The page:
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Let's clear up some confusion on Selenium. When most developers think of Selenium, they really mean WebDriver, which is a collection of code libraries that drive a web browser.
Selenium represents a suite of technologies. For example, another product is Selenium IDE. Also referred to as Slide, the Selenium IDE runs inside a web browser as a plugin.
WebDriver offers long-term power and flexibility, but at a cost. Selenium IDE, on the other hand, offers a simple-to-install program with an easy learning curve. While it might be "good enough" for a simple application or applications, there's no guarantee it will fit the need for larger deployments.
Let's shed some light on the Selenium IDE vs. WebDriver debate and help your team decide which tool is a better fit.
With the Selenium IDE, developers get a visual environment with a record and playback feature you can use to create reusable test files. Developers can record and run tests about 10 minutes after they download the tool. The first Selenium test, in, say Java, might take two or three hours -- and you'll have to know a mainstream programming language such as Java, Python, Ruby or .NET.
Selenium IDE tests tend to be in the form of "click, click, type, click, type, click." Once that outline exists, the software has the capability to add assertions. For instance, the test example in Figure 1 doesn't check any text to see if an order is marked complete or if the order will change when a name updates.
Developers need to know where the text is on the screen -- called a locator -- to find text in your tests. Selenium IDE provides several tools to help you find these locators. A typical generated CSS locator might be, "css=.sg-col-4-of-12:nth-child(5) .a-size-mini" which identifies the fifth child of the fourth column within the body of the HTML.
If the search result order ever changes, this test -- as it's written -- will continue to click on the fifth element within the fourth search result. In turn, the test will click on the wrong "the" text. Developers can fix this issue by either assigning IDs to elements, or -- for search results -- they can use the text of the link. In this example, that would be, "link=How to Reduce the Cost of Software Testing."
With that said, simple doesn't mean bad. And Selenium IDE has added features that make it an appealing option.
First, you can export your IDE tests in C#, Java, Python or Ruby code that will fit into a few specific test frameworks. That makes it possible to record the start of a test in Selenium IDE, then promote it and add the looping logic or reuse in a full programming language.
The IDE also allows developers to run tests from the command line or on a server. These features make it possible to use grid computing to run many tests at the same time, and, in turn, alleviate automation delays.
However, the IDE will need to have the database seeded with good data on every run, which could become a challenge.
WebDriver offers flexibility on the programming language front. When testers must decide on which programming environment to use, they can probably use their existing IDE and programming language. In WebDriver, the tests are code. That means they can sit alongside the production code in version control and even branch right along with the production code.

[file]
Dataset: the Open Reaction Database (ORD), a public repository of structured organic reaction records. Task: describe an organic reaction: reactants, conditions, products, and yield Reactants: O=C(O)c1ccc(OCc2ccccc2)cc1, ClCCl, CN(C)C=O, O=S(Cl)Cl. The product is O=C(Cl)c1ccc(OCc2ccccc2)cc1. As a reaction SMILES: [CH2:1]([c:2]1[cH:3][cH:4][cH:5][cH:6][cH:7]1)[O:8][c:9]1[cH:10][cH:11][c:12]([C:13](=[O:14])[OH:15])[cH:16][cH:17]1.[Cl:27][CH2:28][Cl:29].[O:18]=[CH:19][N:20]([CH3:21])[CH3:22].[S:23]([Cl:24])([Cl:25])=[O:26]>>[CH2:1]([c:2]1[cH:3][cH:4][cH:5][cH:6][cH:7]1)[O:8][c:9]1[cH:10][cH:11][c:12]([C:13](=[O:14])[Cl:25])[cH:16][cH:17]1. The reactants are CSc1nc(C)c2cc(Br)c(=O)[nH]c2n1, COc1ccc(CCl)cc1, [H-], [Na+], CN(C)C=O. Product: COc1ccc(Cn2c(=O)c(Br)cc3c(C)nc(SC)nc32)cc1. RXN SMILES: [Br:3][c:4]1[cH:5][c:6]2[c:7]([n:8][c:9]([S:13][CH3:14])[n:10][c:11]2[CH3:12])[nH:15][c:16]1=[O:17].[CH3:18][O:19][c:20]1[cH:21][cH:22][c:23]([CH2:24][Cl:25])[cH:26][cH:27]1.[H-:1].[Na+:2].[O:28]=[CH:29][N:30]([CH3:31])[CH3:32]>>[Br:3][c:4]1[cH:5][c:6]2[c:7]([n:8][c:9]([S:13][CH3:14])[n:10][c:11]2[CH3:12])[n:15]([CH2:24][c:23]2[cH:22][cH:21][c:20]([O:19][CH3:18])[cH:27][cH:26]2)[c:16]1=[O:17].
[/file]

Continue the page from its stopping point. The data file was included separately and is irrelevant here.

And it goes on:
However, all of this requires some expertise beyond what's necessary to use Selenium IDE. Some programmers may not want to create code that tests their software; by the time programmers write these tests, they could be days or weeks behind the production code. Instead, assign traditional testers to do WebDriver work and expect a slow ramp-up process followed by spaghetti code. This process might be good enough to work on a small project, but Selenium IDE might work just fine instead.
Because WebDriver is just code, it's easy to integrate with outside systems. You can write code to verify that the results match a database query, a microservices call or that the results of a complex machine language calculation are roughly within boundaries. Another option is to do the work a second time in a machine learning framework and see if the results match -- though often it might make sense to test that at a lower level.
WebDriver is a programmer's tool. It offers more flexibility and the chance to do more advanced things. If you want to have a hundred conditions and expected results stored in a spreadsheet and run the same test on each row, then WebDriver makes sense.
|Requires no programming to use||Requires programming skills|
|Simple installation and quick-start capabilities in under 30 minutes||Harder to learn and will take roughly a week to become an effective user|
|Possible to run CI||Well integrated with CI|
|Exports into a programming language||Looping constructs, recursion, machine learning and AI possibilities|
|Requires some CSS/XPath knowledge||Requires web programming knowledge|
|Visual interface||Writing computer code|
|Can't perform setup (beware of data change)||May be easier to version control|
|In-browser FF and Chrome||In-CI anything write-once and runs in any browser|
|Easy for non-programmers||Familiar for programmers|
Which one is for you?
The answer to the Selenium IDE vs. WebDriver question largely depends on a team's programming skills and the environment where team members will use it. Selenium IDE is for less-technical testers to create a visual, grid-like example of what they want to test. WebDriver should be used for more complex tests that need to loop, perform setup or interact with external systems. However, the caveat with WebDriver is that the staff will need some programming skills to run the tool.
If a team wants to use both tools, it can choose the Selenium IDE for Smoke tests, and as the starting point for larger tests, and then export the larger tests to WebDriver.